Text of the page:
Arvid Franzen

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Arvid Franzen
Arvid Franzen2.jpg
Background information
New York City
Occupation(s)musician, bandleader
Years active1919–61

Arvid Franzen (1899-1961) was a Swedish-born accordionist and bandleader, whose live performances and numerous recordings made him a household name in Scandinavian communities throughout the United States.


A native of Gothenburg, Sweden, Franzen settled in the New York City area and fronted a large ensemble that performed on stage and at dances and social events for over four decades until his death in 1961.[1]

Accordion pioneer Pietro Frosini played many concerts with Franzen [1] and as a token of his esteem gave him an autographed photo with the following inscription: "To my 'old pal' Franzen with my greatest admiration for his efforts to place the accordion before the public in an artistic manner." [2]


Franzen's first recordings were made in 1919, and over the years his music was released on the Colonial, Columbia, Scandinavian, Standard and Victor labels. Many of the records featured two accordions, and his long list of duet partners included Eric Berg, Walter Eriksson, Harold Freeman, Ture Gadde, Einar Holt, Eddie Jahrl, John Lager and Ragnar Sundquist.[3] Franzen also toured with accordionists Eric Olson and Ragnar Sundquist [4] and with the comedian Hjalmar Peterson.[1]

Between 1927 and 1929 the Hjalmar Peterson Orchestra released eighteen instrumental tracks on Victor Records. Peterson's own band did not appear on the records, which were made by studio musicians in New York and Chicago. Among the session players were country music singer Carson Robison on guitar and Arvid Franzen on accordion.[3]

In 1929 Franzen played on six Hjalmar Peterson recordings and on six Hjalmar Peterson Orchestra recordings.[3] The same year he was a guest artist with Peterson's traveling company of singers, dancers and musicians on a tour of the Upper Midwest. The newspaper in Bagley, Minnesota wrote of an upcoming visit by "Arvid Franzen, the celebrated accordion artist, whose Victor and Columbia records are found in tens of thousands of Scandinavian homes." [5]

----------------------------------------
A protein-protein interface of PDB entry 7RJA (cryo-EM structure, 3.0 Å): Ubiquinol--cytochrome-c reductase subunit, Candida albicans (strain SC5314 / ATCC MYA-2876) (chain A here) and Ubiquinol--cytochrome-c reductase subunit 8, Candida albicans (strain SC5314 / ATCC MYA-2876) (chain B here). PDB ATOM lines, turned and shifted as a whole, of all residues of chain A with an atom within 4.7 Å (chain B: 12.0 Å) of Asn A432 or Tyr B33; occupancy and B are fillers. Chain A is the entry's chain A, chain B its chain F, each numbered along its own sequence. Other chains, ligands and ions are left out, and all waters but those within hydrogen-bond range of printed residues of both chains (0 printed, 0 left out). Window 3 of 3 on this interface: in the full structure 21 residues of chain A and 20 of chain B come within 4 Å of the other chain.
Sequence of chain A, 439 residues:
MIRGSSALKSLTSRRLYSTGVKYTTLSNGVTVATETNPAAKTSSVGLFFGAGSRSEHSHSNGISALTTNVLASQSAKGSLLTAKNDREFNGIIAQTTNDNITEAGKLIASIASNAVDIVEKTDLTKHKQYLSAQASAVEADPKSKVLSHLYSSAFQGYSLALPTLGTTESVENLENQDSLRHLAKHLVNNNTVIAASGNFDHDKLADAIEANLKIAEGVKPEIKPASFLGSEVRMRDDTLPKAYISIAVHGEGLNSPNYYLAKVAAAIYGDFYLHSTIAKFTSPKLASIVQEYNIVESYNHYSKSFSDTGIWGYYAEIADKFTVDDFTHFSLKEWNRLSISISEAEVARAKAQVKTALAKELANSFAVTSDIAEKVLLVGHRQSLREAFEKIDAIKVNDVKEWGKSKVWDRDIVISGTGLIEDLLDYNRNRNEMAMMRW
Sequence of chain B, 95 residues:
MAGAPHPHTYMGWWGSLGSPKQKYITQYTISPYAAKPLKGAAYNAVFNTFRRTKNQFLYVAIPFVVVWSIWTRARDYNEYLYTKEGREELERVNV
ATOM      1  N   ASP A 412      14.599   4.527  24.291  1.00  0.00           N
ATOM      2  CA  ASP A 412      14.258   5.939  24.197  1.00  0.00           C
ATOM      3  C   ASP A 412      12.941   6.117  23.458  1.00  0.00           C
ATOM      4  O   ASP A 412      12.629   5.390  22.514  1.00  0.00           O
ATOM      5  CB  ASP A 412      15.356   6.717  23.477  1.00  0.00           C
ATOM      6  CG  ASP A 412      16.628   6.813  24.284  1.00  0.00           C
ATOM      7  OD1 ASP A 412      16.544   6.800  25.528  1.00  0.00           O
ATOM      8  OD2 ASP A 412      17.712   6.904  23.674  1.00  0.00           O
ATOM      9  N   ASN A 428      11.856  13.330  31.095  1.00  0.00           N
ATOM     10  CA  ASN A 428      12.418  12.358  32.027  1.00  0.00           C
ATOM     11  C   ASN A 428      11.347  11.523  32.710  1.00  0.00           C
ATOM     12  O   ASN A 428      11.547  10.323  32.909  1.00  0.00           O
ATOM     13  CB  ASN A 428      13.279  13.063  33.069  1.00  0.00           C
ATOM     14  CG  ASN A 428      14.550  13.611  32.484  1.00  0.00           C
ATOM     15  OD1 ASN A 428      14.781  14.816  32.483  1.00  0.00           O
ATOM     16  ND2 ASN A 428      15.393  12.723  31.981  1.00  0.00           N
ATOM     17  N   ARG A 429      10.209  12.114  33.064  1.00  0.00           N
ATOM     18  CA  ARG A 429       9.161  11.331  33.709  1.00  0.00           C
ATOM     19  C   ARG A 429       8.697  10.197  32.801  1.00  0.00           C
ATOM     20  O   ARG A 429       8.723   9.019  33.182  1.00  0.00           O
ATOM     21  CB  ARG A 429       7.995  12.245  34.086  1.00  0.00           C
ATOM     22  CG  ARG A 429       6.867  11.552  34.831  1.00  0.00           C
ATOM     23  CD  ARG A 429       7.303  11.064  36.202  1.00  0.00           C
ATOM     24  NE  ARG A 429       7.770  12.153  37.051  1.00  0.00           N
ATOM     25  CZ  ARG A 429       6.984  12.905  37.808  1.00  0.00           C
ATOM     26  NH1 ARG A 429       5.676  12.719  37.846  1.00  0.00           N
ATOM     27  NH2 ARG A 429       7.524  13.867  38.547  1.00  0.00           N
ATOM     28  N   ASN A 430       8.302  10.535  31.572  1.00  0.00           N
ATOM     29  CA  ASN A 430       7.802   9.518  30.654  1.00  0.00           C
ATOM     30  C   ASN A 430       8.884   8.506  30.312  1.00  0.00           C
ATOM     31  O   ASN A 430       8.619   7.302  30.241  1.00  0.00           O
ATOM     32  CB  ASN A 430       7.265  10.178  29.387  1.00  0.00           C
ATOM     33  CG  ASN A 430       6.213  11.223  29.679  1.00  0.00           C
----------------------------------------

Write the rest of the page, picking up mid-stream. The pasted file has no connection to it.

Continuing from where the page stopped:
Fifty years after his death Franzen's recordings are still sold by vintage music stores and online retailers. They can also be found at video-sharing websites and other digital archives. In 2011 the Library of Congress opened its National Jukebox website with streaming audio for fourteen songs by Arvid Franzen.[6]



  1. ^ a b c Nikolina: early Scandinavian bands and entertainers (Minneapolis: Banjar Records, 1983).
  2. ^ Autographed photo of Pietro Frosini Retrieved February 19, 2017.
  3. ^ a b c Ethnic music on records: a discography of ethnic recordings produced in the United States, 1893-1942 by Richard K. Spottswood, (University of Illinois Press, 1990) LCCN 89-020526. Volume 5, pp. 2651-2653.
  4. ^ Willmar Tribune May 7, 1919.
  5. ^ Farmers Independent (Bagley, MN) June 27, 1929.
  6. ^ National Jukebox Retrieved July 7, 2013.

External links[edit]

Book excerpt

Historic American Newspapers

Image files


Swedish music and film

Streaming audio at the Library of Congress

Streaming audio at the Internet Archive